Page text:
If there is one thing that The Decemberists are bad at (and there might only be one thing), it’s keeping a low profile. For most of the time since releasing their last studio album – the US Billboard charts’ number one The King Is Dead – almost four years ago, the band have, in theory, been on hiatus. Although they have popped up – just occasionally – to appear in The Simpsons, Parks and Recreation and on the Hunger Games soundtrack; release a live album; release an EP; and pursue various solo and side-projects. Oh, and front man Colin Meloy has released another book.
Well they’re back (like, officially, this time) and their album What a Terrible World, What a Beautiful World is, in one word, glorious. Although varied in musical range and subject matter, the overall feel is of a big, joyous pop record.
Was this the plan all along? “No,” says Colin firmly, “when we initially went in [to the studio] it was for three days. The whole point was not to have any idea, not to have any pre-conceived notion. We came at it without any concept. The concept was that there was no concept, to let the songs decide the tone. I thought that some of these songs needed that kind of up-tempo gloss.”
The album does still, however, retain the folk influence that is at the heart of The Decemberists’ aesthetic, both visually and aurally. Folk music “has just been a part of what we are and what we do since we started,” says Colin. He has been influenced strongly by the singers of the British folk revival, such as Shirley Collins and Lal Waterson.
Why has British folk been so important for the band?
“I think that the American folk revival tended to be topical. It was really a progressive movement with people like Bob Dylan at the fore. There wasn’t as much of a tradition: original [collected] material was not quite so essential. Whereas there wasn’t really a Dylan in Britain. The British folk revival was a truer folk revival – it was about taking an old art form and giving it new life. That’s something I find more interesting, being curators for a lost voice, the voice of song-writers, song-creators.”
Despite his interest in the 70s revival, Colin admits that he doesn’t listen to many modern British artists working in the tradition. Of those he knows he picks out “Alasdair Roberts, who’s supported us before. And Serafina Steer who’s opening for us this time – I think of her as very much in that tradition.”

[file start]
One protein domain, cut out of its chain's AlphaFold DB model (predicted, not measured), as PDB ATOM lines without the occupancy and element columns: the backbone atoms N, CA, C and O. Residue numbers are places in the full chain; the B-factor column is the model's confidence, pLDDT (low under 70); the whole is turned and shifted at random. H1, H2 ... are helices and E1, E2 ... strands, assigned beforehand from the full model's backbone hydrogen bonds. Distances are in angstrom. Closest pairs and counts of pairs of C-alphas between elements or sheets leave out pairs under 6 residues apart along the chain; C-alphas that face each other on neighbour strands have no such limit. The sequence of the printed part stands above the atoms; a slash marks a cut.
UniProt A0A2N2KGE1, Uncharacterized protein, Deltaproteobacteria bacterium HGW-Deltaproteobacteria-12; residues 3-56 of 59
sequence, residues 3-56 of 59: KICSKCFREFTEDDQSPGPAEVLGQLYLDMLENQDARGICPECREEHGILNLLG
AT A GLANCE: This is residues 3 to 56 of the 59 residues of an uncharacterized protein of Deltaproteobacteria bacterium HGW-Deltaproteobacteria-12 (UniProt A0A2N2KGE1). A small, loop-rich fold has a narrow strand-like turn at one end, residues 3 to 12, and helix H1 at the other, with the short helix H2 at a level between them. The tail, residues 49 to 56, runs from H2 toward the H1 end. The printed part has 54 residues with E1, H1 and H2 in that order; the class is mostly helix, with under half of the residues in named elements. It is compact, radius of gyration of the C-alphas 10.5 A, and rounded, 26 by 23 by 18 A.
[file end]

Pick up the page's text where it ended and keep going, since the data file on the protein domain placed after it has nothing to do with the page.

“What about someone like Mumford and Sons,” he asks, “would they be classed as British folk?”
For Folk’s Sake suggests that Mumford and Sons are more of a pop band defined by American influences like bluegrass. “You see, that’s interesting,” says Colin, “because to me they don’t sound remotely American. They sound very British to me and I think that for a lot of Americans they would. I think that says a lot about the weird relationship between Britain and America. I find that interesting, the idea of doing something that’s native to a country that isn’t yours, – trying to do it but doing it all wrong. You see it with British R n B people trying to do American music but not doing it right. And they come out with something that sounds completely its own.”
“I always wonder how people see us in the UK, whether we’ll be welcomed or seen as usurpers. We’re a very American band but the British folk revival has found its way into our music. I don’t really know how that’s seen or where folk really sits within the wider culture, whether it’s seen as fusty or cool.”
It is perhaps surprising that Colin still worries about the band’s reception after the phenomenal success of their last two albums. When For Folk’s Sake suggests in passing that The Decemberists are now household names, Colin hesitates. “It depends on the household” he laughs. But he agrees that things have seemed substantially ‘bigger’ for the past few years.
Was there a moment that he realised how big the band are now? “No, I think we’ve only ever done things in small increments. I don’t know if we’ll ever feel the shock of celebrity – or near-celebrity. It’s happened slowly.” He pauses and adds: “being Simpsonised is quite surreal.”
Colin says that the band’s wider reception was not something that was on his mind when making the new record. “With The King is Dead it was on my mind a lot more. I wasn’t trying to make it accessible but I wanted to write pretty songs. [2009’s] Hazards of Love was partly about making songs that were ugly or scary or weird”
Lastly, For Folk’s Sake asks Colin if he can recommend a book. He says he’s reading “a handful” at the moment, among them Being Mortal by surgeon Atul Gawande, “a look into end of life stuff”, and a novel set in World War II. He’s also listening to Bleak House as an audiobook – he says it’s “fantastic” hearing all the voices coming from the same narrator.
Who knows, maybe there’s a concept for a new record hidden somewhere in that reading list. For now, though, we have What a Terrible World, What a Beautiful World, a record brimming with all sorts of voices, old and new.
‘What A Terrible World, What A Beautiful World‘ is out now on Rough Trade
words: Tom Moyser